Before computing them. Remember, you first need to compute the values of M (option 1) or the value of a double variable (option 2). Then when you have placed them (ot it) into K you know the value of K. When you have completed the procedure, you will hava a large and sparse matrix K to solve the system Ku = f.

No, I'm still not following you. Let me use a couple of 1D examples, perhaps you can show me by modification what I'm not understanding: Let's say M1={M1a M1b} M2={M2a M2b M2c} and the matrix we want K to represent is {0 0 0 0 M1a M1b 0 0 0 0 M2a M2b M2c 0} Option 1: Let (2,4) represent "2 elements starting at position 4" Store K as {M1=(2,4), M2=(3,10)}, total size 14. Also store M1 and M2. So to calculate K[n]: if n in (2,4) return M1[n-4] else if n in (3,10) return M2[n-10] else return 0 "n in (2,4)" would be coded for example as (n>=4 && n<6) Option 2: Now let (4) represent "1 element starting at position 4" Then K={M1a=(4), M1b=(5), M2a=(10), M2b=(11), M2c=(12)} So to calculate K[n]: if n==4 return M1a else if n==5 return M1b etc. So this lot is done immediately before you want to solve Ku=f and after you've computed the values for M. Perhaps you could post some (simplified) code; as I've said before, English descriptions of code can sometimes be a lot harder to understand than the code itself.

Hello, thanks for your answer. This is an example: First you initialize K to zero. Option 1: M = [ m11 m12 m13 m21 m22 m23 m31 m32 m33] Then assembly M into K K = [ m11 0.0 0.0 0.0 m12 0.0 m13 0.0 0.0 0.0 0.0 0.0 0.0 0.0 0.0 0.0 0.0 0.0 0.0 0.0 0.0 0.0 0.0 0.0 0.0 0.0 0.0 0.0 m21 0.0 0.0 0.0 m22 0.0 m23 0.0 0.0 0.0 0.0 0.0 0.0 0.0 m31 0.0 0.0 0.0 m32 0.0 m33] Now, I don't need M anymore, so I can deallocated and reallocate for a new M that is going to be assembled into K. If K is already ocuppied by a number, then the new number it is added to the previous one. The assembly process it is done several times until you get K which is used to solve Ku = f. Option 2: Suppose M in this stage is 3x3 as in the example for option 1, but you don't need to allocate memory for M, just you have a double variable in which you are going to compute each of the elements that M would be. Then you need to pass 9 doubles to K element by element: Compute m11 in a double variable and assembly it into K: K = [ m11 0.0 0.0 0.0 0.0 0.0 0.0 0.0 0.0 0.0 0.0 0.0 0.0 0.0 0.0 0.0 0.0 0.0 0.0 0.0 0.0 0.0 0.0 0.0 0.0 0.0 0.0 0.0 0.0 0.0 0.0 0.0 0.0 0.0 0.0 0.0 0.0 0.0 0.0 0.0 0.0 0.0 0.0 0.0 0.0 0.0 0.0 0.0 0.0] Compute m12 in a double variable and assembly into K: K = [ m11 0.0 0.0 0.0 m12 0.0 0.0 0.0 0.0 0.0 0.0 0.0 0.0 0.0 0.0 0.0 0.0 0.0 0.0 0.0 0.0 0.0 0.0 0.0 0.0 0.0 0.0 0.0 0.0 0.0 0.0 0.0 0.0 0.0 0.0 0.0 0.0 0.0 0.0 0.0 0.0 0.0 0.0 0.0 0.0 0.0 0.0 0.0 0.0] This is done until all elements of M are assembled. Again you need to do this several times until you get K which is used to solve Ku = f. The difference between both approaches is: In option 1 you compute first a matrix M which is not fixed in size (i.e., in one stage it can be 3 by 3 and in the next stage it can be 50 by 50, and so on) and assembly into K using a loop structure over M. While in option 2, you compute the values of M one value at a time directly into matrix K. In both cases you are going to assembly the same quantity of values, but in option 1 you assembly several values in a loop and in option 2 you assembly one value at a time. Hope now it is more clear.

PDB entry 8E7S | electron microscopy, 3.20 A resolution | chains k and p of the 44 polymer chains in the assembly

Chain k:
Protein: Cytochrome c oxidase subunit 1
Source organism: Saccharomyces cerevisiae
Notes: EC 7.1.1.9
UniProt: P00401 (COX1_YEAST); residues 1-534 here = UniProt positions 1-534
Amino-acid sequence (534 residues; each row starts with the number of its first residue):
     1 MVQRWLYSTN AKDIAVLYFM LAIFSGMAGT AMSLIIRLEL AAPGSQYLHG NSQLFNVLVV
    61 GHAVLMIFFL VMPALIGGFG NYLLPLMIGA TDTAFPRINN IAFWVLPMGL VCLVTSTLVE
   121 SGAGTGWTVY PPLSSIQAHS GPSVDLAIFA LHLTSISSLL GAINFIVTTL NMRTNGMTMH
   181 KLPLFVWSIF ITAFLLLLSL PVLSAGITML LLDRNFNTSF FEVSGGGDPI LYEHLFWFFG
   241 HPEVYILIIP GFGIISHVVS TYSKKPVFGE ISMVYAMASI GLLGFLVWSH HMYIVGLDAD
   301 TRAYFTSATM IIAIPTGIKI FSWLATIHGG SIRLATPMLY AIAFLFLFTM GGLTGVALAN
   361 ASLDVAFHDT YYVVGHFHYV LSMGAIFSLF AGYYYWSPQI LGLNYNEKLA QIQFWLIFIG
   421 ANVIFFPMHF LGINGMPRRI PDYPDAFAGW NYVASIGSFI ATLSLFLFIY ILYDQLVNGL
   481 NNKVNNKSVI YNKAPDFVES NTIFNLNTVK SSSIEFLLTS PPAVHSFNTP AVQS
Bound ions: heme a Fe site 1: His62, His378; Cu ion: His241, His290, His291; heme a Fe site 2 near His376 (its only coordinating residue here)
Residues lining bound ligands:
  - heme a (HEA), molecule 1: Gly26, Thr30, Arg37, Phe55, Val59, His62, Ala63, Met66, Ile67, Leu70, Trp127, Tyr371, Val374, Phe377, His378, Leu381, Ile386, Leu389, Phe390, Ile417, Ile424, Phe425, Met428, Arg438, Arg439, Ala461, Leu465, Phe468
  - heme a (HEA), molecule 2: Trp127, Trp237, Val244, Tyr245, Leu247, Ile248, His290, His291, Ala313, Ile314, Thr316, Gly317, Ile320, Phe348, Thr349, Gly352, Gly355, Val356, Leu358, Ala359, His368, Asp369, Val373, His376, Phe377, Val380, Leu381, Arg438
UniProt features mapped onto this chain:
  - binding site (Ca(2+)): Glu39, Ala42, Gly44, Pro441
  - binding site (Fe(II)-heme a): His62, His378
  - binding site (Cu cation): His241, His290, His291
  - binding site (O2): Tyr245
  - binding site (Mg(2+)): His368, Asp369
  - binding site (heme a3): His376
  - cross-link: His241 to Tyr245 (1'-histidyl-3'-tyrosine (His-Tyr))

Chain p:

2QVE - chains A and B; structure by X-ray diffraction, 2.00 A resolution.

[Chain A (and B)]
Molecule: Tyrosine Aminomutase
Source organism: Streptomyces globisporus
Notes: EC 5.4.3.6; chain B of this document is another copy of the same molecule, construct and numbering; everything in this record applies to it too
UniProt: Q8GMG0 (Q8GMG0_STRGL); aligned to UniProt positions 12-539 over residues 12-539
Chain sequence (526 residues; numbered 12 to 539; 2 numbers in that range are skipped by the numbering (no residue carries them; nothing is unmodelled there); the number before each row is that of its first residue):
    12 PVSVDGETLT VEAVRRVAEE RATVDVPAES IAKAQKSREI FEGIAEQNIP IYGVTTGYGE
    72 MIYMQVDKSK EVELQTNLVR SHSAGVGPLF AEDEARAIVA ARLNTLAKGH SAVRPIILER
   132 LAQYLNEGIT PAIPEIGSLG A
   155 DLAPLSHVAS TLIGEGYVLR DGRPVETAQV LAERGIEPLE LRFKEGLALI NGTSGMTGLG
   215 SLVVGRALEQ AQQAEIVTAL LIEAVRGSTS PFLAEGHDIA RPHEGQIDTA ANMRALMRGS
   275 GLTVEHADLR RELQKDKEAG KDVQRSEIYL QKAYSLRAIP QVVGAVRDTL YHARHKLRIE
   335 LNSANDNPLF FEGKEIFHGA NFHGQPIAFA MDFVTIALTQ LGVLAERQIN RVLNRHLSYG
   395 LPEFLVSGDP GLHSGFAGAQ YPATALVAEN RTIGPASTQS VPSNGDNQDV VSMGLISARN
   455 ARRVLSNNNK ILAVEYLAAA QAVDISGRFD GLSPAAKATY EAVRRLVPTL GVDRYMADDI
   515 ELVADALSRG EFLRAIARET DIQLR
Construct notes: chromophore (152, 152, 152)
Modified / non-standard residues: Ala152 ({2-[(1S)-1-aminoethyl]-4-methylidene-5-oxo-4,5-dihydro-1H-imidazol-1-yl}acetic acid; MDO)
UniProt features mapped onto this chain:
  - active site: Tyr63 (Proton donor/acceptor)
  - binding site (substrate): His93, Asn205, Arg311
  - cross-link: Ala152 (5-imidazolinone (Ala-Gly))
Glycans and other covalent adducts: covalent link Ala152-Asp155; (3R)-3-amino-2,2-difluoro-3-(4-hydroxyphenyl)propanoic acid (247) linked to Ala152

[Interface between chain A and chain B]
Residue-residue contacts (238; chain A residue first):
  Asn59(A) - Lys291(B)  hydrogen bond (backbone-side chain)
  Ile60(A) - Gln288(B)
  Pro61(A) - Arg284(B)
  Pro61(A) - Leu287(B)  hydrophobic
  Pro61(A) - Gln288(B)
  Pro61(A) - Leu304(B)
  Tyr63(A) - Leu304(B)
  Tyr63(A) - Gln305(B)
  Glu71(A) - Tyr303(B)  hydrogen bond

Oh I see. In that case I think option 2 is the clear winner. Option 1 becomes for each new M allocate memory for M for n*n entries in M calculate entry place in M end for for n*n entries in M calculate location in K add to K[loc] end for deallocate memory end for and option 2 becomes for each new M for n*n entries in M calculate entry calculate location in K add to K[loc] end for end for So if anything option 1 uses more memory and is slower, because it loops over the same number of values twice, stores the data in the additional location M, as well as the additional overhead of the memory allocate and deallocate for each new M. So I'd probably prefer option 2 unless you specifically need M for anything. If option 1 is preferable for code read-/maintainability then the extra for and reading the data out of M won't make a lot of difference on a modern processor but you should drop the deallocate/allocate part and use the same memory for all M's, reallocating only to increase the scratch space. So for 3x3 you allocate 9, then if the next is 50x50 you have to resize this to 2500, but then if the next is 20x20 just reuse 400 of the 2500 size array. This will also help avoid memory fragmentation which can become a problem if you have vast amounts of allocate/deallocate.

Hello, thanks again for your reply. That is exactly what I wanted to see. BTW I don't need M for any other purpose so, option 2 is fine.